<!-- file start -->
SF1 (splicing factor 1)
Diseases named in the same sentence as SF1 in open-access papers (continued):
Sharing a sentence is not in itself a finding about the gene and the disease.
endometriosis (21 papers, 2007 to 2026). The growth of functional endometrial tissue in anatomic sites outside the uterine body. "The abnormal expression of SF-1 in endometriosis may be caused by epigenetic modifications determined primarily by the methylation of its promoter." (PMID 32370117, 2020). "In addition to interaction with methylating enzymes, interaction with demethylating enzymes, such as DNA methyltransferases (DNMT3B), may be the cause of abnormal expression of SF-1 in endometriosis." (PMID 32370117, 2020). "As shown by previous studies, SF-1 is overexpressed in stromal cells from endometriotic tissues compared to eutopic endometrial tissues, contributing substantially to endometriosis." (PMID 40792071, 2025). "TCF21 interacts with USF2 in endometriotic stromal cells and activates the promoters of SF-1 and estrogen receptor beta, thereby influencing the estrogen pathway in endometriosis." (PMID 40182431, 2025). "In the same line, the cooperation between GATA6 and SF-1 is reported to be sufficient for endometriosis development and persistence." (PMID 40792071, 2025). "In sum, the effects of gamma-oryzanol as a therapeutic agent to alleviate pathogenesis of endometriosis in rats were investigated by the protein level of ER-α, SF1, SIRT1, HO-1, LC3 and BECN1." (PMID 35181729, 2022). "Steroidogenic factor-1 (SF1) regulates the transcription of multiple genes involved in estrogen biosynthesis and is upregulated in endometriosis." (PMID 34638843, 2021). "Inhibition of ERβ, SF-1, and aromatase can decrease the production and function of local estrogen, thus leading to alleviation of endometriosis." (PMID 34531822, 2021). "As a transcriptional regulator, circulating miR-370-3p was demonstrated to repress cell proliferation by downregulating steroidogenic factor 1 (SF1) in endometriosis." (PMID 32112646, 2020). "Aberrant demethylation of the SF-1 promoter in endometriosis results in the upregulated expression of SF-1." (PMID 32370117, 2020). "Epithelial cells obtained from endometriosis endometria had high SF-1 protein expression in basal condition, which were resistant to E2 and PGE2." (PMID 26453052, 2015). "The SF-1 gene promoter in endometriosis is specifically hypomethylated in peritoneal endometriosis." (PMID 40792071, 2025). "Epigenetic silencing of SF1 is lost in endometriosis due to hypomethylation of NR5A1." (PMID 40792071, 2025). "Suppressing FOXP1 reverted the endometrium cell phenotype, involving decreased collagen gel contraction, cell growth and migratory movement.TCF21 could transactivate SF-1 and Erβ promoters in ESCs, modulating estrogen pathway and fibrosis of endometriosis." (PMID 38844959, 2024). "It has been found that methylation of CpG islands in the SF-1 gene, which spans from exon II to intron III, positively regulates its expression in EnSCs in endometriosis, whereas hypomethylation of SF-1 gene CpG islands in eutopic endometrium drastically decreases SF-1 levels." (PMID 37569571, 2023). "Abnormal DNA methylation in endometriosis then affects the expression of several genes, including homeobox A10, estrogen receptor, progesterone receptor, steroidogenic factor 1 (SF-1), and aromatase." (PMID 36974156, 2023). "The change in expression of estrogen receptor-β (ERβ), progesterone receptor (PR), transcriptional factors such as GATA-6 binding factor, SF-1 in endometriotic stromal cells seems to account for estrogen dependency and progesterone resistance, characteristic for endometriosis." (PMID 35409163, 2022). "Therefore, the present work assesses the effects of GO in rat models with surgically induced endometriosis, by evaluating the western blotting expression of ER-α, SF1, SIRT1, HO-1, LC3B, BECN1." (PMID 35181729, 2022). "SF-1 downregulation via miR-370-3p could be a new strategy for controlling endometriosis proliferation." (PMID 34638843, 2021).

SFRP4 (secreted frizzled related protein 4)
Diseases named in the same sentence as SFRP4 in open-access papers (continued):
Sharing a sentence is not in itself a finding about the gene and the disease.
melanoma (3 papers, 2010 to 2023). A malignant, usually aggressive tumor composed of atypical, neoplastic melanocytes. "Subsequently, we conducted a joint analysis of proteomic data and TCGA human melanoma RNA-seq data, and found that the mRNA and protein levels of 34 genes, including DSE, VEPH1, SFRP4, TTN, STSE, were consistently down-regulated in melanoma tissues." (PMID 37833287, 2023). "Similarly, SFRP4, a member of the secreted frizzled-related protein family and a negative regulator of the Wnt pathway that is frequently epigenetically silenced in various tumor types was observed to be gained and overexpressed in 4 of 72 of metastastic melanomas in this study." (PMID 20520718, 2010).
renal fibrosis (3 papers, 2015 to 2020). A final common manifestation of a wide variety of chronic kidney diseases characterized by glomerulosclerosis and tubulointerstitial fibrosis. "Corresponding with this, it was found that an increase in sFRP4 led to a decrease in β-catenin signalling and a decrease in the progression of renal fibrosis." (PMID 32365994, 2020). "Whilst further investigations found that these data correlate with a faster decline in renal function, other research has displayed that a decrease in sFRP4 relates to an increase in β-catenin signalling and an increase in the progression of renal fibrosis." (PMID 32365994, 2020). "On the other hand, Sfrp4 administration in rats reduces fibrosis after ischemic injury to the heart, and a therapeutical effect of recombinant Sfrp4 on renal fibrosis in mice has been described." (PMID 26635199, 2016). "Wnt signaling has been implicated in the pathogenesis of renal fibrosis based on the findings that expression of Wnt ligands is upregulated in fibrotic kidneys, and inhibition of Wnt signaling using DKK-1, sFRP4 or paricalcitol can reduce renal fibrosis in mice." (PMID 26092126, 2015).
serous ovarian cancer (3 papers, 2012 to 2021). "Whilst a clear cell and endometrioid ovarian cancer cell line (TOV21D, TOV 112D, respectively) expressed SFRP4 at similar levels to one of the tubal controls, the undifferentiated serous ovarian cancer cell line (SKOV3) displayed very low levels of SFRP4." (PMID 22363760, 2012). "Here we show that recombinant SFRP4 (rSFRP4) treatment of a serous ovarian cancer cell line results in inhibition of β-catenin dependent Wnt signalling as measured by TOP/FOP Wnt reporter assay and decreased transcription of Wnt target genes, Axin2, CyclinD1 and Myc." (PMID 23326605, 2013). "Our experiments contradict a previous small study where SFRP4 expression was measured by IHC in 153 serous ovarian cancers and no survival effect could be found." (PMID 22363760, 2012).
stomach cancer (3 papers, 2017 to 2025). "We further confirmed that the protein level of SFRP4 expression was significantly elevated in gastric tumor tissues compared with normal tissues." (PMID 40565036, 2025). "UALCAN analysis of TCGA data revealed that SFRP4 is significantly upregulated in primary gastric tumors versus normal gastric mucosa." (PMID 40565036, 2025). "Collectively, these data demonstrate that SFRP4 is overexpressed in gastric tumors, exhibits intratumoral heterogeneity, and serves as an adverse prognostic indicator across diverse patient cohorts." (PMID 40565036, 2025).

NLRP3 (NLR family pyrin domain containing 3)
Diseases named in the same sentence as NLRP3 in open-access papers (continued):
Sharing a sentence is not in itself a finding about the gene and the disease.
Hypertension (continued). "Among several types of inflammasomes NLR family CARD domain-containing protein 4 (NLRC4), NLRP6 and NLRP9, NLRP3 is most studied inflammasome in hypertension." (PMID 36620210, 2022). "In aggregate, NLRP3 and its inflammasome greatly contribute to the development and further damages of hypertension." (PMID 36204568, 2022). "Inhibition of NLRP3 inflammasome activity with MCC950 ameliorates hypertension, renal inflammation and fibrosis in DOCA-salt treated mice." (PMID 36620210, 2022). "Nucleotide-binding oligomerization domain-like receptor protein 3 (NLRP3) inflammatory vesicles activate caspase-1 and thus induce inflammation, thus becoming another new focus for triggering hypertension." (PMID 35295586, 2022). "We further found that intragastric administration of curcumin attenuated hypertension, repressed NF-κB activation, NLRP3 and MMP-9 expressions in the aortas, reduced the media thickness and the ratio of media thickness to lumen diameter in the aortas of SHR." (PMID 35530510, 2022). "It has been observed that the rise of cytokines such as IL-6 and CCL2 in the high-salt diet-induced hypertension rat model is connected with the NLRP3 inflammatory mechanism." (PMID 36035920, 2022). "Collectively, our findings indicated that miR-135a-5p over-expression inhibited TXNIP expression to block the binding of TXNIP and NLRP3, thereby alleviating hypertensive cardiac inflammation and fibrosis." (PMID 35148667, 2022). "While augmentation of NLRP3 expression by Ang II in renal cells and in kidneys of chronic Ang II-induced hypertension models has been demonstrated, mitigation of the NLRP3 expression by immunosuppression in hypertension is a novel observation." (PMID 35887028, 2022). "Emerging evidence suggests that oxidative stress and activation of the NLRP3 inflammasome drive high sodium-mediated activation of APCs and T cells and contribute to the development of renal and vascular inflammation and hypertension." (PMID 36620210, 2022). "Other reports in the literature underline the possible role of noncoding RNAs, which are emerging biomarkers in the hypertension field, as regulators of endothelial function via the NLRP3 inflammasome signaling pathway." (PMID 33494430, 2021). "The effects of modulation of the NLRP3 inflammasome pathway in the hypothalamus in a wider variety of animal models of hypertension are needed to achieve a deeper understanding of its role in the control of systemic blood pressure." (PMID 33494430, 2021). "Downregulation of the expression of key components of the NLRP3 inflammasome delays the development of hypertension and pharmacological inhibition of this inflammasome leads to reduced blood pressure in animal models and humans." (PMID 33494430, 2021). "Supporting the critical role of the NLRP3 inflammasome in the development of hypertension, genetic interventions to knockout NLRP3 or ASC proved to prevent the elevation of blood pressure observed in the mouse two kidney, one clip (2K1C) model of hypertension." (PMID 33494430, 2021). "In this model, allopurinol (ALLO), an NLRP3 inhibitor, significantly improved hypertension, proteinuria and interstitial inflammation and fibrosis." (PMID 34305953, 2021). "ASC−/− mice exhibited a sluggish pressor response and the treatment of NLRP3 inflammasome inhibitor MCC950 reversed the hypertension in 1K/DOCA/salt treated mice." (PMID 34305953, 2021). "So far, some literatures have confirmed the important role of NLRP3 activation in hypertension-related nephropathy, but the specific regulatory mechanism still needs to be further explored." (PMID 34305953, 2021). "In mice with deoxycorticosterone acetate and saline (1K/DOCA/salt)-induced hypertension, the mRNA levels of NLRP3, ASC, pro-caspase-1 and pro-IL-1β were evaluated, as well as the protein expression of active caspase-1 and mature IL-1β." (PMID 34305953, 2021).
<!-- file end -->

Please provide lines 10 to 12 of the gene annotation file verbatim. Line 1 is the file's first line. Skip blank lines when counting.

serous ovarian cancer (3 papers, 2012 to 2021). "Whilst a clear cell and endometrioid ovarian cancer cell line (TOV21D, TOV 112D, respectively) expressed SFRP4 at similar levels to one of the tubal controls, the undifferentiated serous ovarian cancer cell line (SKOV3) displayed very low levels of SFRP4." (PMID 22363760, 2012). "Here we show that recombinant SFRP4 (rSFRP4) treatment of a serous ovarian cancer cell line results in inhibition of β-catenin dependent Wnt signalling as measured by TOP/FOP Wnt reporter assay and decreased transcription of Wnt target genes, Axin2, CyclinD1 and Myc." (PMID 23326605, 2013). "Our experiments contradict a previous small study where SFRP4 expression was measured by IHC in 153 serous ovarian cancers and no survival effect could be found." (PMID 22363760, 2012).
stomach cancer (3 papers, 2017 to 2025). "We further confirmed that the protein level of SFRP4 expression was significantly elevated in gastric tumor tissues compared with normal tissues." (PMID 40565036, 2025). "UALCAN analysis of TCGA data revealed that SFRP4 is significantly upregulated in primary gastric tumors versus normal gastric mucosa." (PMID 40565036, 2025). "Collectively, these data demonstrate that SFRP4 is overexpressed in gastric tumors, exhibits intratumoral heterogeneity, and serves as an adverse prognostic indicator across diverse patient cohorts." (PMID 40565036, 2025).

NLRP3 (NLR family pyrin domain containing 3)